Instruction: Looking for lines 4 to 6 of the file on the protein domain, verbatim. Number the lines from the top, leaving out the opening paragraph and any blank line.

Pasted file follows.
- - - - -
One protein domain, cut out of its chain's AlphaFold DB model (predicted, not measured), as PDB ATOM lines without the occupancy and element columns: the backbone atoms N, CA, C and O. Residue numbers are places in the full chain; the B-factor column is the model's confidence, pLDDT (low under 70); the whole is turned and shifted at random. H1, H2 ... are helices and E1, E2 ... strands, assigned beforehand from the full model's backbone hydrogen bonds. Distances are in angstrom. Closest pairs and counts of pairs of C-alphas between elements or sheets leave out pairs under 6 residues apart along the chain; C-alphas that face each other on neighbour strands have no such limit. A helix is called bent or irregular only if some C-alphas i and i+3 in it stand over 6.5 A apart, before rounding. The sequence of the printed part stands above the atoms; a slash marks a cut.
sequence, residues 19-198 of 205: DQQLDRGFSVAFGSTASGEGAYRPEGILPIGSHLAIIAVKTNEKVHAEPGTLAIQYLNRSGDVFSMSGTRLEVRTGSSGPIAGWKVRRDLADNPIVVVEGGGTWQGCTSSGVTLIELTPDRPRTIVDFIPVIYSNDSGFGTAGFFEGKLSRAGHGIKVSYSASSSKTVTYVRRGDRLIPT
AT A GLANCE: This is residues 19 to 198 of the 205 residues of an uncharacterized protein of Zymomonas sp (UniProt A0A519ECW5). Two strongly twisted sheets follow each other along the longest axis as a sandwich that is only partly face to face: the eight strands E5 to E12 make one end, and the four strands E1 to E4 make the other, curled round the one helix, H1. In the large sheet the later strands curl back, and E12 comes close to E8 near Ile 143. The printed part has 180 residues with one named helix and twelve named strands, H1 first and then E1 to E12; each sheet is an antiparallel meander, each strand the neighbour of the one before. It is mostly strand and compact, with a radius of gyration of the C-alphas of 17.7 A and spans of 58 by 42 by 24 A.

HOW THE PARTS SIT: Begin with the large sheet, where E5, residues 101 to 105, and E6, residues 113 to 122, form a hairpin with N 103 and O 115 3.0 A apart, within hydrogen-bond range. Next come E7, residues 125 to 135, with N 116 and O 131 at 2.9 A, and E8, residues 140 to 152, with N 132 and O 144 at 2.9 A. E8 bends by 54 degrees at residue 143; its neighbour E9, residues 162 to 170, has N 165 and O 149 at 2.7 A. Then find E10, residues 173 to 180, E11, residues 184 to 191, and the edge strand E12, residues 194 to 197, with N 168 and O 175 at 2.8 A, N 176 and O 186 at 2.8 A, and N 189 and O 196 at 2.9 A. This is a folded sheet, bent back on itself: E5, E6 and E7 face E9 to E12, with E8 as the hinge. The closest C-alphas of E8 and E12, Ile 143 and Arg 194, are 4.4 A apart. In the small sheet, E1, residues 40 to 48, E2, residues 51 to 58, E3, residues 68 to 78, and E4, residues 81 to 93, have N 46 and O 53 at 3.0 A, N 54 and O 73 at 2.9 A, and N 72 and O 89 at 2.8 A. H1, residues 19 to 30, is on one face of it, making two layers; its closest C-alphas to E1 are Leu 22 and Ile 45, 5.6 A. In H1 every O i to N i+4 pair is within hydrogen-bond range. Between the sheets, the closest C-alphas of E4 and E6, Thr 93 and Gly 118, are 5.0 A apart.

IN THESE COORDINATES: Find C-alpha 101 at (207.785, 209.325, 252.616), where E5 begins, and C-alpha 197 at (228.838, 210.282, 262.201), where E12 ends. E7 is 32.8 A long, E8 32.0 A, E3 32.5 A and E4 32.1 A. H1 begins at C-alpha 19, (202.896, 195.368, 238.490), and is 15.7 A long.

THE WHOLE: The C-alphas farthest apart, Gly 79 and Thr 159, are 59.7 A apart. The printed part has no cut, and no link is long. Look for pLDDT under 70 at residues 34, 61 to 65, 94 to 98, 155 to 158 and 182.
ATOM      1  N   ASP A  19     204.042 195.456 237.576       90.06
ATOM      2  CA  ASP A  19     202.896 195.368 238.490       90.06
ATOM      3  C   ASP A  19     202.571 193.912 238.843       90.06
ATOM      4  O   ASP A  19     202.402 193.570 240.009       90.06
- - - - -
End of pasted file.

IN THESE COORDINATES: Find C-alpha 101 at (207.785, 209.325, 252.616), where E5 begins, and C-alpha 197 at (228.838, 210.282, 262.201), where E12 ends. E7 is 32.8 A long, E8 32.0 A, E3 32.5 A and E4 32.1 A. H1 begins at C-alpha 19, (202.896, 195.368, 238.490), and is 15.7 A long.

THE WHOLE: The C-alphas farthest apart, Gly 79 and Thr 159, are 59.7 A apart. The printed part has no cut, and no link is long. Look for pLDDT under 70 at residues 34, 61 to 65, 94 to 98, 155 to 158 and 182.
ATOM      1  N   ASP A  19     204.042 195.456 237.576       90.06